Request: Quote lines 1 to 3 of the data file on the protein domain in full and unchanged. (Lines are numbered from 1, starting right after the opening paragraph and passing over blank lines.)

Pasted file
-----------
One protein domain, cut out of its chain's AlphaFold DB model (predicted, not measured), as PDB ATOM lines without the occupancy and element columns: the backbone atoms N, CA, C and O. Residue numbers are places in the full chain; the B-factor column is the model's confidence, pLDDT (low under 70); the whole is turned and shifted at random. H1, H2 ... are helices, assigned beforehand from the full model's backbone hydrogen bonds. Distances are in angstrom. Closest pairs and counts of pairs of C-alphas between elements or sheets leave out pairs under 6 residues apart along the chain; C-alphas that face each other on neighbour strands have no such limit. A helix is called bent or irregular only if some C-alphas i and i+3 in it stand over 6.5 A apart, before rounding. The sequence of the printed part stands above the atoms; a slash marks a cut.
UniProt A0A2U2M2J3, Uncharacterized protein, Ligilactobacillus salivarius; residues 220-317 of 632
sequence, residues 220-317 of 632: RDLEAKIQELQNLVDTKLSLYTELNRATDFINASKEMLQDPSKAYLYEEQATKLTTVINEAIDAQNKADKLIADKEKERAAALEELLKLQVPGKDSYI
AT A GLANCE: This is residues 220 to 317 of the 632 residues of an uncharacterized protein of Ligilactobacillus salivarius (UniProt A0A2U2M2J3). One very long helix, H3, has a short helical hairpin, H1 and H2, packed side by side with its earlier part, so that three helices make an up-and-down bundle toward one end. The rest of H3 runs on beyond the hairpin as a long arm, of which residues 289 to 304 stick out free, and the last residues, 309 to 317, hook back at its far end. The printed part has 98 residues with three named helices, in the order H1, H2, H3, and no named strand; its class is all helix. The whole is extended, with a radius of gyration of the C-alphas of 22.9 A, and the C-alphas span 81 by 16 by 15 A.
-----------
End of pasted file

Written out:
UniProt A0A2U2M2J3, Uncharacterized protein, Ligilactobacillus salivarius; residues 220-317 of 632
sequence, residues 220-317 of 632: RDLEAKIQELQNLVDTKLSLYTELNRATDFINASKEMLQDPSKAYLYEEQATKLTTVINEAIDAQNKADKLIADKEKERAAALEELLKLQVPGKDSYI
AT A GLANCE: This is residues 220 to 317 of the 632 residues of an uncharacterized protein of Ligilactobacillus salivarius (UniProt A0A2U2M2J3). One very long helix, H3, has a short helical hairpin, H1 and H2, packed side by side with its earlier part, so that three helices make an up-and-down bundle toward one end. The rest of H3 runs on beyond the hairpin as a long arm, of which residues 289 to 304 stick out free, and the last residues, 309 to 317, hook back at its far end. The printed part has 98 residues with three named helices, in the order H1, H2, H3, and no named strand; its class is all helix. The whole is extended, with a radius of gyration of the C-alphas of 22.9 A, and the C-alphas span 81 by 16 by 15 A.